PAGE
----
Advocates Express Concern Over Brazilian State’s Proposed Law Requiring Identification of HIV-Positive People
Recent draft legislation that would require the state government in Rio de Janeiro, Brazil, to publish an online list of HIV-positive people has spurred concern among some HIV/AIDS advocates in the country, who contend that such action could be detrimental and discriminatory, London's Guardian reports. The draft bill, sponsored by member of parliament Jorge Babu, also proposes requiring that all HIV-positive people carry identification, saying that people who contract HIV "take on different characteristics to the rest (of society), requiring different treatment." Babu during his introduction of the bill said the measure would help protect medical workers from contracting HIV while administering treatment. "All professionals involved in attending (patients) have the constitutional right to know if they are treating an HIV-positive patient," the bill says.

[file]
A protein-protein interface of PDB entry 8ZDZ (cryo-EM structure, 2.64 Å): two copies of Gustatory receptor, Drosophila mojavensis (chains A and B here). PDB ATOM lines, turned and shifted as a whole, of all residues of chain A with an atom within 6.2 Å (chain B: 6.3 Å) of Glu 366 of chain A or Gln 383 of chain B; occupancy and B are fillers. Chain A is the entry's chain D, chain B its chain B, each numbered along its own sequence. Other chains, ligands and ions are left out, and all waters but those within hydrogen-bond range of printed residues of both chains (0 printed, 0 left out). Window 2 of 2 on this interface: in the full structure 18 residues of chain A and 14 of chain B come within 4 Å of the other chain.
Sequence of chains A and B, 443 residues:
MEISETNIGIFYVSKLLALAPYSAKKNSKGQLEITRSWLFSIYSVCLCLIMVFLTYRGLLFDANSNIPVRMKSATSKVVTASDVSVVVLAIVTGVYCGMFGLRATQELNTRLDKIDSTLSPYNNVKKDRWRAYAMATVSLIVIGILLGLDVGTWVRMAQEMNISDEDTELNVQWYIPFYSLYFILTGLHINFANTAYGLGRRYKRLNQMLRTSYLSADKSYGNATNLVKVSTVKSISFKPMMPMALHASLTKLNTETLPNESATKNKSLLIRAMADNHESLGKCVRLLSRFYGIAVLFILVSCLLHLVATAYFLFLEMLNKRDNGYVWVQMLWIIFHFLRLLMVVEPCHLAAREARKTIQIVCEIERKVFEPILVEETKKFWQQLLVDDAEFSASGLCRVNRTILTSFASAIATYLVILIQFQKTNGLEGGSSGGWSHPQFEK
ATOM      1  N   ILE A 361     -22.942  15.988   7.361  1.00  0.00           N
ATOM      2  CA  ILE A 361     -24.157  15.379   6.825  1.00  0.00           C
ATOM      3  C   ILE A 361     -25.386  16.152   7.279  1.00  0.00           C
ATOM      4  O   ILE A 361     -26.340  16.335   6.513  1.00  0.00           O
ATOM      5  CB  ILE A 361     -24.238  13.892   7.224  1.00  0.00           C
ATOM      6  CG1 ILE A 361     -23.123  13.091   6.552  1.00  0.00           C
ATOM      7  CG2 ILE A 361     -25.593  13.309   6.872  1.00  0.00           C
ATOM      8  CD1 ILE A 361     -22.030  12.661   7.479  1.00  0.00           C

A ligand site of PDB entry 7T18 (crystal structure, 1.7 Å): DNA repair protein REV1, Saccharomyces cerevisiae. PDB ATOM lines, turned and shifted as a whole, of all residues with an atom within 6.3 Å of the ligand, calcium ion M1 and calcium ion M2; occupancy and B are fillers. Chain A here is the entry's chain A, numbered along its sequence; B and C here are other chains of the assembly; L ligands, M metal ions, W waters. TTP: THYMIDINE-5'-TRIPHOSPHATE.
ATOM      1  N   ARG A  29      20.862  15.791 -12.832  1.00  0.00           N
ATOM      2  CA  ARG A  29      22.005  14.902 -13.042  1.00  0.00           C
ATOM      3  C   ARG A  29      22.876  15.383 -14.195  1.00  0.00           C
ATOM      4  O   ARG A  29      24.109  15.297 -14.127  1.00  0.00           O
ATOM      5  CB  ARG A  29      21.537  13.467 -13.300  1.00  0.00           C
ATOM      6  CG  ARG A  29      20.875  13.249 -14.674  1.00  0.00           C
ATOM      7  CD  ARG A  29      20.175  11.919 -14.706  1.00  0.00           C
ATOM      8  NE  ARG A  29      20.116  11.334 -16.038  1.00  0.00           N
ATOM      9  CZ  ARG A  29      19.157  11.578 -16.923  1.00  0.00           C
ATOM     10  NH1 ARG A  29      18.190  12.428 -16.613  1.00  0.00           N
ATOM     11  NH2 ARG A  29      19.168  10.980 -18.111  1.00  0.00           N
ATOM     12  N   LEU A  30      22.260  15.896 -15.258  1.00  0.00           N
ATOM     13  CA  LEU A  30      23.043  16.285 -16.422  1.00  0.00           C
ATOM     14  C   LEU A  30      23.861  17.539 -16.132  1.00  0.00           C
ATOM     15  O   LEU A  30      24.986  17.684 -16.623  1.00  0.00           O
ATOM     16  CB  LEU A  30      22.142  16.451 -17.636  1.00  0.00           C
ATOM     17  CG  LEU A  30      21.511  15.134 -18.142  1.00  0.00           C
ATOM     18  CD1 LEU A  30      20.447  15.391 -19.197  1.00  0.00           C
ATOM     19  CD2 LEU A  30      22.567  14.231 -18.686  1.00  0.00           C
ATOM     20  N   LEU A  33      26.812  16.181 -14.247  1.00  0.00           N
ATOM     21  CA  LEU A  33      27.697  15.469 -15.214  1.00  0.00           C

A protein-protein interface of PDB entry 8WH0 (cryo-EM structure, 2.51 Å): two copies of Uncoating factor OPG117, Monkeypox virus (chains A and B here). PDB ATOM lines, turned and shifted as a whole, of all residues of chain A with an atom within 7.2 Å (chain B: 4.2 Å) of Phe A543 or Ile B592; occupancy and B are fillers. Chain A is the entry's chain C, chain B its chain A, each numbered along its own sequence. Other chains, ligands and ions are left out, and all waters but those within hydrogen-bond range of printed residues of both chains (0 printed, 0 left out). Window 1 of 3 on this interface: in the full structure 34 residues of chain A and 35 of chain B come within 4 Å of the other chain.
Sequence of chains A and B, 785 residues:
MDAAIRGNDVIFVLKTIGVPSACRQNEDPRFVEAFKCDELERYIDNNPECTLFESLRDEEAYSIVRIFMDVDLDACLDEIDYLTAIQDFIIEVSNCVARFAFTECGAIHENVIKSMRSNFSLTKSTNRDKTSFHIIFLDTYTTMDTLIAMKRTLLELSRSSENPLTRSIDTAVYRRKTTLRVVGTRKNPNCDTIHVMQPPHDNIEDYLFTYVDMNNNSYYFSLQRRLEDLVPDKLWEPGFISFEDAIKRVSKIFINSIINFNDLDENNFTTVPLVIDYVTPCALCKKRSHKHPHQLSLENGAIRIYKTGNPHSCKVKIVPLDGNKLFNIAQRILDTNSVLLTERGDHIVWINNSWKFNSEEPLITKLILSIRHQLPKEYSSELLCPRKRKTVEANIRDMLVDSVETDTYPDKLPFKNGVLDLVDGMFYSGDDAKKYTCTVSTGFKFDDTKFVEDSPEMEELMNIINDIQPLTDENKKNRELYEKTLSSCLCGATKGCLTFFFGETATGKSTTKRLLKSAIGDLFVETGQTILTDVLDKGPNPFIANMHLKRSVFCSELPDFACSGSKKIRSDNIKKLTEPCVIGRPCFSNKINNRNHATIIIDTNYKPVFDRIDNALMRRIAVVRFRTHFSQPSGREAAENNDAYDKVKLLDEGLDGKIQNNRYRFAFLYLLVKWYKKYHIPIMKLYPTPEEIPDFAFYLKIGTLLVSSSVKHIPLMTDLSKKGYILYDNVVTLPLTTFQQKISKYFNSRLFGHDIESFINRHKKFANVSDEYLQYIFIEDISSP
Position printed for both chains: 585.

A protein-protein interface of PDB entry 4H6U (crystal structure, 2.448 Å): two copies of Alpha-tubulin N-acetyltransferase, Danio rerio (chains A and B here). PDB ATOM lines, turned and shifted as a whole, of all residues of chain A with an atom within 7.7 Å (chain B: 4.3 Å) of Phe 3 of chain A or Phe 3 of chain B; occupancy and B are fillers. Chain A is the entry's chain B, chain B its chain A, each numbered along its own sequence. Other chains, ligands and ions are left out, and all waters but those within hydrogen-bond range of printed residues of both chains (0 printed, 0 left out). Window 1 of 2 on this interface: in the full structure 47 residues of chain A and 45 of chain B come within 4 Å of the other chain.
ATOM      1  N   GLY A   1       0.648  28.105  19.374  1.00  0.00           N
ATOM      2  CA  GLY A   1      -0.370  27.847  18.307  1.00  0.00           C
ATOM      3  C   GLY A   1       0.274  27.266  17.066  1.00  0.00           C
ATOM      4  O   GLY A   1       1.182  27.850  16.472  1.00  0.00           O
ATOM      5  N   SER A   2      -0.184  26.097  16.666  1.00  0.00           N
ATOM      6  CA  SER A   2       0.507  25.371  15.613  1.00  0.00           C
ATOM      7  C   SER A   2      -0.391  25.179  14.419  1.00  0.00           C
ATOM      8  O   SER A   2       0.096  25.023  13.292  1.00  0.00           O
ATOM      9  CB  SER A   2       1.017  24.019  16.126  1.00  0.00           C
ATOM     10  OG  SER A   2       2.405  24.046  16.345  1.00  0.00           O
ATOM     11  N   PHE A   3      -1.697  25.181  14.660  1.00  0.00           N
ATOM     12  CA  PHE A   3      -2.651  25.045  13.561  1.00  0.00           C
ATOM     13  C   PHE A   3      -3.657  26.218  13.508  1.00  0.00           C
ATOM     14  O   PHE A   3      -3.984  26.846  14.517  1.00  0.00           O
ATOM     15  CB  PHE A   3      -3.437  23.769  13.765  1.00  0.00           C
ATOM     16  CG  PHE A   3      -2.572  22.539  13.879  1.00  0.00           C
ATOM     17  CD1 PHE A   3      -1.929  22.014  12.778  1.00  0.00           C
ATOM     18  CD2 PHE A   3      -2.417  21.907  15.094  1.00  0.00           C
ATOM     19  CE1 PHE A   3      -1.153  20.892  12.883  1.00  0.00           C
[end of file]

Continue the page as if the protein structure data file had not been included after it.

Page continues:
According to William Amaral, a leading HIV/AIDS advocate in Brazil, identifying HIV-positive people could expose them to danger, including death threats or murder. "The bill puts people's lives at risk," Amaral said, adding that people with HIV sometimes are expelled from their homes. Roberto Pereira -- leader of an HIV/AIDS support group in Rio de Janeiro -- said that the "bill is misled and profoundly discriminatory." He added that it also "injures the basic principles of human rights." According to Pereira, Brazilian society cannot afford to ignore such "prejudiced" ideas (Phillips, Guardian, 5/1).